• "required": ["firstname", "lastname"]: The properties named firstname and lastname are required.
  • "properties": {: Begins the list of properties in this object. Note that these are unordered.
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    "firstname": {
        "type": "string", 
        "title": "First Name"
    }
    
    The property named firstname is a string with label 'First Name'

  • And so on.

Note

Of all the keys shown here, only required is specific to JSON Schema Forms. The rest is part of the JSON Schema format. You can use the following playground to experiment with the forms: JSON Schema Form. However, the renderer is not the same that spintop-openhtf internally uses and therefore results may vary. You can use the getting started example in the spintop-openhtf repo for a quick demo with forms.

Example Data

The previous form would then successfully validate the following JSON Data:

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{
  "firstname": "foo",
  "lastname": "bar"
}

This is the dictionnary that is returned when you call UserInput.prompt_form(...).

Layout

The layout aspect of our previous example is specific to JSON Schema Forms, and, more specifically, to the renderer we use.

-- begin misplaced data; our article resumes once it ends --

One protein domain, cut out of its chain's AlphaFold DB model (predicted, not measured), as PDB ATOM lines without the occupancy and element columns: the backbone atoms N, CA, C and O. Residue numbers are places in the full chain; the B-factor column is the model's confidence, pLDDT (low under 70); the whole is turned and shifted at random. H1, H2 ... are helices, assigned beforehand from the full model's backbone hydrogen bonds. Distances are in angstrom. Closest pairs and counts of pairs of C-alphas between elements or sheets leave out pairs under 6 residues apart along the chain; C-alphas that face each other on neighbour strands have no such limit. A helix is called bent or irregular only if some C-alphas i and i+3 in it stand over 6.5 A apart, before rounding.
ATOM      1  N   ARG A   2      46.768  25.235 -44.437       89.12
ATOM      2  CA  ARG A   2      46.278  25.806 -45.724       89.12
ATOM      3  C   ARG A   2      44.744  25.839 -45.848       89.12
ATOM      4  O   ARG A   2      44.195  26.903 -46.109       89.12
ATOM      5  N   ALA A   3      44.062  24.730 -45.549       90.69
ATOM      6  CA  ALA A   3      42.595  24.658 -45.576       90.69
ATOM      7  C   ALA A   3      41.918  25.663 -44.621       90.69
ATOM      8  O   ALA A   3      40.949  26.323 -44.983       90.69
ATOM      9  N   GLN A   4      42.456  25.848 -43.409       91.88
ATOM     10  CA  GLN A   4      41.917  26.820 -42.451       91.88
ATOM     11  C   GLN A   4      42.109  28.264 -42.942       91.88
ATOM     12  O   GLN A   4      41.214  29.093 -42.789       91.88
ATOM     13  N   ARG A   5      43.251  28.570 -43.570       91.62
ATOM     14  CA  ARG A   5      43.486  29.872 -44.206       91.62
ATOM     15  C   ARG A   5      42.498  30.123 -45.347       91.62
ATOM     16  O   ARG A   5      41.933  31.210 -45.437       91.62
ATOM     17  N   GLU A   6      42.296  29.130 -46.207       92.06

Select Choices (Dropdown)

If we re-use the previous form and wish to limit the values allowed for a specific string field, we can use the layout attribute to impose a select field.

In the following snippet, the simple lastname key is replaced by a complex object which identifies the field using the "key": "lastname" attribute. By adding the "type": "select" with the titleMap, we impose specific choices to the user.

This does not make much sense in the case of a last name, but we use the same example for consistency.

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FORM_LAYOUT = {
    'schema':{
        'title': "First and Last Name",
        'type': "object",
        'required': ["firstname", "lastname"],
        'properties': {
            'firstname': {
                'type': "string", 
                'title': "First Name"